With its accessible and comprehensive presentation, Optimization Modeling with Spreadsheets, Second Edition is an excellent book for courses on deterministic models, optimization, and spreadsheet modeling at the upper-undergraduate and graduate levels. The book can also serve as a reference for researchers, practitioners, and consultants working in business, engineering, operations research, and management science.
About the Author
Kenneth R. Baker, PhD, is Nathaniel Leverone Professor of Management at the Tuck School of Business and Adjunct Professor of Engineering at Dartmouth College. A Fellow of the Institute for Operations Research and the Management Sciences (INFORMS), Dr. Baker has published extensively in his area of research interest, which include mathematical modeling, spreadsheet engineering, and scheduling. He is coauthor of Principles of Sequencing and Scheduling and Management Science: The Art of Modeling with Spreadsheets, Third Edition, both published by Wiley.
Table of Contents
Preface.Chapter 1. Introduction to Spreadsheet Models for Optimization.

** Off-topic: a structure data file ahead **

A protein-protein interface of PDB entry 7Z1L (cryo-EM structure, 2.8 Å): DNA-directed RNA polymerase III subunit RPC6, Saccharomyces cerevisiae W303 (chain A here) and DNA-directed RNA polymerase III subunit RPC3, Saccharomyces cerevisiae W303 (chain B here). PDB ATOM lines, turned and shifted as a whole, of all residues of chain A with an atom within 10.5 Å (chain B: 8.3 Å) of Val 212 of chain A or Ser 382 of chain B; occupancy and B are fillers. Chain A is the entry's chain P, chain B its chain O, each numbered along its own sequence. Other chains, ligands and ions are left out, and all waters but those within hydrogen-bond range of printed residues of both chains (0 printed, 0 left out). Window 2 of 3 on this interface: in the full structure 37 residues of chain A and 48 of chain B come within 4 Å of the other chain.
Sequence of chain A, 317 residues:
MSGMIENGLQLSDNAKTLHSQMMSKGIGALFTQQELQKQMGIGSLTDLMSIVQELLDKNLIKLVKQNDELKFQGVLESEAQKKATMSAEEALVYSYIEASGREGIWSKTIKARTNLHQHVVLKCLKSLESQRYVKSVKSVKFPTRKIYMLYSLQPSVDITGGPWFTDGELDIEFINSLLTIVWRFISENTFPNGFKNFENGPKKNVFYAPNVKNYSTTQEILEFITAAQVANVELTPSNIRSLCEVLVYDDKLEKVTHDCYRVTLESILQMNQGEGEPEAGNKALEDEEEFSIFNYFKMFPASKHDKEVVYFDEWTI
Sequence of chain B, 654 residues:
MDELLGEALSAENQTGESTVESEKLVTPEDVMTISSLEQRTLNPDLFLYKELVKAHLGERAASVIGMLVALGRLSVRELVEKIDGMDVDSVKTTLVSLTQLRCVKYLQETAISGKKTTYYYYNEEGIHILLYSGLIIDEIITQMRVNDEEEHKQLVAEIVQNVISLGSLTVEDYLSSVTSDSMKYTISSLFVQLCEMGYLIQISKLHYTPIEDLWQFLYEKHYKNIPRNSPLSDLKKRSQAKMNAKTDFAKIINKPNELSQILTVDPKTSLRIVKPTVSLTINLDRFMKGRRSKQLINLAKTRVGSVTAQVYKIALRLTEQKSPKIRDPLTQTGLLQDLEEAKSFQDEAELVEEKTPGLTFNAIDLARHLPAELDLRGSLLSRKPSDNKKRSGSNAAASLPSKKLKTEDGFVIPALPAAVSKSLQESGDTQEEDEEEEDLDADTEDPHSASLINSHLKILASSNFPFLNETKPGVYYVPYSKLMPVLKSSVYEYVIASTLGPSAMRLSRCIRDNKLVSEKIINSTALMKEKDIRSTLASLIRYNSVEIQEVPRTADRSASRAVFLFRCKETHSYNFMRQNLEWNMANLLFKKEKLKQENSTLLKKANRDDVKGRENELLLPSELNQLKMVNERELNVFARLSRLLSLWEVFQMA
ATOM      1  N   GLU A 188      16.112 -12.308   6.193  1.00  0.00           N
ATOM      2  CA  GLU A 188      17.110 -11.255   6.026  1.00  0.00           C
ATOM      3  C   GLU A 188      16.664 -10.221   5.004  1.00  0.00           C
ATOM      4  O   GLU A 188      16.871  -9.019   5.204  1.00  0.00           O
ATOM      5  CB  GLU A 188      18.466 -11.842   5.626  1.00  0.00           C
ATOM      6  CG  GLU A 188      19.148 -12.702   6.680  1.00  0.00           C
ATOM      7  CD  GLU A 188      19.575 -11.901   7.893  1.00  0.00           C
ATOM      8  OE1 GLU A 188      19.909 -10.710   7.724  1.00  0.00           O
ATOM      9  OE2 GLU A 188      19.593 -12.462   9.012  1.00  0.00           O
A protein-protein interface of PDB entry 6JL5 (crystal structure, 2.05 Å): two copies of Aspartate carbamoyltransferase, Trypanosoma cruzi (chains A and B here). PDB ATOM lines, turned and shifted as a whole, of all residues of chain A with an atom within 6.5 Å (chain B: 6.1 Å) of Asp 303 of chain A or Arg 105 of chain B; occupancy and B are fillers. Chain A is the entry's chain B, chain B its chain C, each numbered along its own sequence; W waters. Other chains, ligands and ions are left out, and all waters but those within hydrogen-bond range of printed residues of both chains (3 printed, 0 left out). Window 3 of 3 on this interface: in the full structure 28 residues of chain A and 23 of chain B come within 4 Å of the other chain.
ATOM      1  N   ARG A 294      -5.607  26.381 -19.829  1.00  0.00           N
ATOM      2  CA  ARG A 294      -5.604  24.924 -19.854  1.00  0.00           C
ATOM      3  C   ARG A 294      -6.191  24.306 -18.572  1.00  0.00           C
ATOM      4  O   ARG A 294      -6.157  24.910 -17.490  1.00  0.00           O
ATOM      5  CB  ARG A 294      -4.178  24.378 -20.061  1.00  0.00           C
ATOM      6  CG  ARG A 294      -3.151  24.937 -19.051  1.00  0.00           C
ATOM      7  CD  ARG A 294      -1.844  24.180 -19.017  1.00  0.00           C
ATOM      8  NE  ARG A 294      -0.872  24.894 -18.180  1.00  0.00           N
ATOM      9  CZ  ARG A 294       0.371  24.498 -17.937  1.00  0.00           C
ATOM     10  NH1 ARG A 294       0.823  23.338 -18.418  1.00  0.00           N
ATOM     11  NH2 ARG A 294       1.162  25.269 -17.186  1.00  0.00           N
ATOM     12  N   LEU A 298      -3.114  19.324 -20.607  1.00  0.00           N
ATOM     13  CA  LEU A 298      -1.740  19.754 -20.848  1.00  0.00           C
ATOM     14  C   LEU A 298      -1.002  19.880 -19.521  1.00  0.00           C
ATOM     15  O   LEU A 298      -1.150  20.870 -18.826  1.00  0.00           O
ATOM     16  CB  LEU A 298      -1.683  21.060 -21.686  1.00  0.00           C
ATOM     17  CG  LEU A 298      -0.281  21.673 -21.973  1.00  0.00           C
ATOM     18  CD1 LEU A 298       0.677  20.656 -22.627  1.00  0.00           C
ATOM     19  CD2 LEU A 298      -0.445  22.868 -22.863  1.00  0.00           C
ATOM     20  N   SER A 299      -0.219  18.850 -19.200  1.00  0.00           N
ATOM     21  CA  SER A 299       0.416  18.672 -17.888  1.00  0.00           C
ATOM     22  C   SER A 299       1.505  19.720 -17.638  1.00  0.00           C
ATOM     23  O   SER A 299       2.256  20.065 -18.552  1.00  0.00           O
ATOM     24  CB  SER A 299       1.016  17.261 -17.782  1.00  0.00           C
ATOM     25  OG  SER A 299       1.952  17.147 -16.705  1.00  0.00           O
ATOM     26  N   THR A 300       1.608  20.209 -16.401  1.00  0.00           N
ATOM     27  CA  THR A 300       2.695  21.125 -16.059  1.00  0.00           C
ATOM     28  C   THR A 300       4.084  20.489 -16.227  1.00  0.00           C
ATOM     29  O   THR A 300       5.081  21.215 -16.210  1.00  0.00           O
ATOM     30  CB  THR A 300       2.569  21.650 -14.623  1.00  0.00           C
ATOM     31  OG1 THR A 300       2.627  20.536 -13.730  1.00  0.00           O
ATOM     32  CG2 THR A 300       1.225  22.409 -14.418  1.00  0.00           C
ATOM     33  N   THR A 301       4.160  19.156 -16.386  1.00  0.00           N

1.1 Elements of Model.
1.2 Spreadsheet Models.
1.3 A Hierarchy for Analysis.
1.4 Optimization Software.
1.5 Using Solver.
Chapter 2. Linear Programming: Allocation, Covering and Blending Models.
2.1 Linear Models.
2.2 Allocation Models.
2.3 Covering Models.
2.4 Blending Models.
2.5 Modeling Errors in Linear Programming.
Chapter 3. Linear Programming Network Models.
3.1 The Transportation Model.
3.2 The Assignment Model.
3.3 The Transshipment Model.
3.4 Features of Special Network Models.
3.5 Building Network Models with Yields.
3.6 General Network Models with Yields.
3.7 General Network Models with Transformed Flows.
Chapter 4. Sensitivity Analysis in Linear Programs.
4.1 Parameter Analysis in the Transportation Example
4.2 Parameter Analysis in the Allocation Example.
4.3 The Sensitivity Report and the Transportation Example.
4.4 The Sensitivity Report and the Allocation Example.